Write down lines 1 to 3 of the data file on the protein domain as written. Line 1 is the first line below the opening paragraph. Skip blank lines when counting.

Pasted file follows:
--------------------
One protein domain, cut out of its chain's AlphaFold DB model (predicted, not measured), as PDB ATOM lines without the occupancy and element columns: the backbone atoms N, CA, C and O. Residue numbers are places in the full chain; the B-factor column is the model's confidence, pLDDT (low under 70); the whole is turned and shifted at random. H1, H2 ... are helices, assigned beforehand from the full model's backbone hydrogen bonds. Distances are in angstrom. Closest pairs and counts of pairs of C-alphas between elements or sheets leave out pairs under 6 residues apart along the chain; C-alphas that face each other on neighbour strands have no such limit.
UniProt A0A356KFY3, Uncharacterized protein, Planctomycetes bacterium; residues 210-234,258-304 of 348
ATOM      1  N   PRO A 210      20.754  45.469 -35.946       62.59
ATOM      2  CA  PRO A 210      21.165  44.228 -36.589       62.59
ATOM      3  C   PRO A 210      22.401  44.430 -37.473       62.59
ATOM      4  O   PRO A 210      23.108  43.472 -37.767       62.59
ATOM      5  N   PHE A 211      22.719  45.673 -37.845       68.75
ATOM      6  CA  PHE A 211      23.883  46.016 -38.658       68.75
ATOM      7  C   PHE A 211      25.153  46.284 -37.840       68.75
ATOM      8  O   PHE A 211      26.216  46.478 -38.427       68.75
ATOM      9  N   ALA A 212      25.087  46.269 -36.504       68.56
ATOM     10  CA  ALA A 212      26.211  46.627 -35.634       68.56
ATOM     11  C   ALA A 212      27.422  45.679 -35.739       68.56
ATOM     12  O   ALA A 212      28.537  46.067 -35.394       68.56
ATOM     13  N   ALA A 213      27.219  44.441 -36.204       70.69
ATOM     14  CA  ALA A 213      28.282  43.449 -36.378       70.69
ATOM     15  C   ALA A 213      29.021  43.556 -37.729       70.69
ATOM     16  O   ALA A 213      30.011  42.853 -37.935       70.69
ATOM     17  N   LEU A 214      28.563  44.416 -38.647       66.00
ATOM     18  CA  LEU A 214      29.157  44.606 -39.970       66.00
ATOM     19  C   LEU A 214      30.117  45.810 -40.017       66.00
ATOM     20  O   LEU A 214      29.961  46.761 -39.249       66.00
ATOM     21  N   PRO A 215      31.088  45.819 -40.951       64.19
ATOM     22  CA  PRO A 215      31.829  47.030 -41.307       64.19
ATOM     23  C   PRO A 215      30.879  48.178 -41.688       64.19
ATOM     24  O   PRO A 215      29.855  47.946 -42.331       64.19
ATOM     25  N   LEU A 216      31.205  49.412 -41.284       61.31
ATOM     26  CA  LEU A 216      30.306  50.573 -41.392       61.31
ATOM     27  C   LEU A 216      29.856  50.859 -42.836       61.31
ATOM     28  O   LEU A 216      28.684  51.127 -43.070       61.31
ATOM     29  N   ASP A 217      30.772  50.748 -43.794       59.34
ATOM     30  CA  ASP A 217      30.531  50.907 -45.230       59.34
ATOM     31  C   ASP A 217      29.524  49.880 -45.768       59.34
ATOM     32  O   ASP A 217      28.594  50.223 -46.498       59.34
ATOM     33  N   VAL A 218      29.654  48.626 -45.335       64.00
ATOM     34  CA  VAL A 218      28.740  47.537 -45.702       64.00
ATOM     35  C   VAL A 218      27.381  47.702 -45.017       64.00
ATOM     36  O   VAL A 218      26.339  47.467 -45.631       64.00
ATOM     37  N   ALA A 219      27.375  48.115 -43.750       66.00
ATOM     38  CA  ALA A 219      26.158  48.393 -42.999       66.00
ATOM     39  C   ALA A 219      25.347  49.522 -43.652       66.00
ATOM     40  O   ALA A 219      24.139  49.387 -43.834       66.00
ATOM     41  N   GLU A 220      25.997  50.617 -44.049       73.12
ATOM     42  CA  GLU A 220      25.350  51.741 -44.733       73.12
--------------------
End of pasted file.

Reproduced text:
UniProt A0A356KFY3, Uncharacterized protein, Planctomycetes bacterium; residues 210-234,258-304 of 348
ATOM      1  N   PRO A 210      20.754  45.469 -35.946       62.59
ATOM      2  CA  PRO A 210      21.165  44.228 -36.589       62.59